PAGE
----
Monday, December 14, 2015


This column first appeared in the December 2015 issue of GreeneSPEAK!

The Jonathan Funk house today.  (Mary Beth Pastorius)

One of the most interesting houses in Waynesburg faces Sunrise Park and East Greene Street. Today, the simple, refined exterior gives little indication that it was once decorated with elaborate Victorian trim, designed to showcase the products of its lumberyard owner, Jonathan M. Funk. In the 1930s, the second owner, attorney Robert Thompson, removed the frills, converting it to a classic Colonial Revival. It is unusual that both versions are fine examples of their style.  More common is for “remodelings” to become “remuddlings,” but not in this case.

Another view of the house.  (Mary Beth Pastorius)

The house was erected ca. 1876 in Italianate style, the first of the so-called Victorian architectural fashions that followed the more formal Greek Revival. Modeled after picturesque Italian villas rather than classic temples, Italianate houses were decorated with intricately-carved wood trim, made possible by the invention of the steam-powered saw. However, their plan was the same as early American buildings, making possible their later conversions to Colonial Revival when fancy Victorian dĂ©cor was no longer popular. 

Watercolor view of the house and fence as built in 1876.   (Suzanne Wylie)

 When built, the Funk House had decorative brackets below its wide overhanging eaves and frilly eyebrow moldings around round-headed windows. The roof of the broad, veranda-style porch was supported by broadly curved arches.  

The ornate fence in front of the house, now gone, was a stellar example of “Carpenter Gothic.” This term describes the many patterns that Victorian carpenters cut from wood, replicating Gothic stone carvings. The classically pedimented gate posts, topped with urns, were inspired by the Greek Revival. All three styles--Italianate, Gothic and Greek Revival—evolved from the Romantic movement of the mid-19th century that influenced art, literature and music as well as architecture.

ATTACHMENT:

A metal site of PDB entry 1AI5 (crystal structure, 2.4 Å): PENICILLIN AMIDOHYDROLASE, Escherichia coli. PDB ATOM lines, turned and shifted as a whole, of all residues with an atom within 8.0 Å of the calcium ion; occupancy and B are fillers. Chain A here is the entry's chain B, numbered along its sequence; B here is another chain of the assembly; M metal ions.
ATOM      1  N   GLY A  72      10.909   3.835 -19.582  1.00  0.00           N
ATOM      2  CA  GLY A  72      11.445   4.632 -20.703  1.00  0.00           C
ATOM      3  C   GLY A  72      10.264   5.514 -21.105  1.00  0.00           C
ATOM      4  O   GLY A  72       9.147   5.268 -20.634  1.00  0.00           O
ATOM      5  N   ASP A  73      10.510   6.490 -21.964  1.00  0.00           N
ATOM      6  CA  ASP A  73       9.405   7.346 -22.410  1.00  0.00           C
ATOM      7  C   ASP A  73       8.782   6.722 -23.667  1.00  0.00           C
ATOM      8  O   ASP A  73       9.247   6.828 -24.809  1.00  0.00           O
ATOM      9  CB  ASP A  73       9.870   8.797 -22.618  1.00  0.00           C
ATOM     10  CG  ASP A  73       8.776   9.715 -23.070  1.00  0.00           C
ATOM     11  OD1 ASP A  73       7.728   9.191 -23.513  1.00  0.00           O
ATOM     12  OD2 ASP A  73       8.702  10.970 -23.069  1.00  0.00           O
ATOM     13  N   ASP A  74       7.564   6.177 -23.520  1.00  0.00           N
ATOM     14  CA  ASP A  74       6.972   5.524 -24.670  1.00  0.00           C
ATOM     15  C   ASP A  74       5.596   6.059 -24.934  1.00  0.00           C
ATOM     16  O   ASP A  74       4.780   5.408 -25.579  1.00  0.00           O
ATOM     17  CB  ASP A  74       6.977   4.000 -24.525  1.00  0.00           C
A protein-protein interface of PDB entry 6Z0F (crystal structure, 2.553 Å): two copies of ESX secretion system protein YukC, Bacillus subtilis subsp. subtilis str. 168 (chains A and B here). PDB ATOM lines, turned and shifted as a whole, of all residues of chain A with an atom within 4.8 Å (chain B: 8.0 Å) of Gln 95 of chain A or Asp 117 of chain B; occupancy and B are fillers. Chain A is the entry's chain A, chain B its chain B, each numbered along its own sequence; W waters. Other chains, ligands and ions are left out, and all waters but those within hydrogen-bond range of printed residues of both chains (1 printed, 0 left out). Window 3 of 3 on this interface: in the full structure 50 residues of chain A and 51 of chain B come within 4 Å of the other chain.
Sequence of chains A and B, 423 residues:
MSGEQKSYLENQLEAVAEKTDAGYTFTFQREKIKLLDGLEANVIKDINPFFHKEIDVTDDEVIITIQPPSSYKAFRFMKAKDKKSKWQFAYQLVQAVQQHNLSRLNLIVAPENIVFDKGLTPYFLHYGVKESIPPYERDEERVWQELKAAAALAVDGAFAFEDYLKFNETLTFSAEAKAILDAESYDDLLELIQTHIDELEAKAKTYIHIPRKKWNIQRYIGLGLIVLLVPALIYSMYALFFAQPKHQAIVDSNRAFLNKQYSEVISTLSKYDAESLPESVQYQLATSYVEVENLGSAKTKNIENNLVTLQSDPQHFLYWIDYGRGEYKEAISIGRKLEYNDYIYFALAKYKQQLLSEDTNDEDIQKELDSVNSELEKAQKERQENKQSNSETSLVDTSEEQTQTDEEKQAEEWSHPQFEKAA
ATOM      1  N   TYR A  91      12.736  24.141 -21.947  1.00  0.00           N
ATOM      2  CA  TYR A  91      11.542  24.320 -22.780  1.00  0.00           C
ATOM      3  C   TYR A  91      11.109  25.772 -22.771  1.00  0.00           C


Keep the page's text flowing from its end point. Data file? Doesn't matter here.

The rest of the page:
The earliest known panoramic photo of Waynesburg (ca. 1876) shows the house in construction. Chimneys have not yet appeared above the roofline, and a large ladder rests against the rear elevation. 

Hexagonal newel post and ornate staircase spindles in entrance hall.  (Mary Beth Pastorius)

Today, the interior of the house is much the same as when built. The center hall features the original curved staircase with hexagonal newel post and there are marble mantelpieces in most rooms.

Original marble mantelpiece in a bedroom.  (Mary Beth Pastorius)

In the 1930s, two residences were built next-door to the newly remodeled Funk House, all in Colonial Revival style. Together, they make an attractive grouping.

Originally, the Funk House stood in a country-like setting outside the borough boundary. The mill occupied the rest of the large tract that extended east and south to where Purman Run enters Ten Mile Creek, including what is today Wiley Stadium of Waynesburg University. The area behind the house was not developed until East Lincoln Street was extended to the Crawford Bridge in 1903.

The Funk Planing Mill was one of two established in Waynesburg shortly after the Civil War. The other was located nearby on East Greene Street where Avalon Court is today. Together, they produced much of the fine Victorian woodwork that is still seen and enjoyed throughout the town.

Fountain and statue that stood in Sunrise Park, now gone. (Photo by W. T. Hays as it appears in The Waynesburg Commons and Parks, 2004, G. Wayne Smith)

Although the land that became Sunrise Park was reserved in Waynesburg’s original plan of 1796, it was not developed as a park until 100 years later. In 1909, a fountain was added, making the park even more beautiful. In the center was a 5-foot tall statue of a woman holding a pitcher over her head from which water flowed. Today, the fountain is gone and the location of the statue is unknown.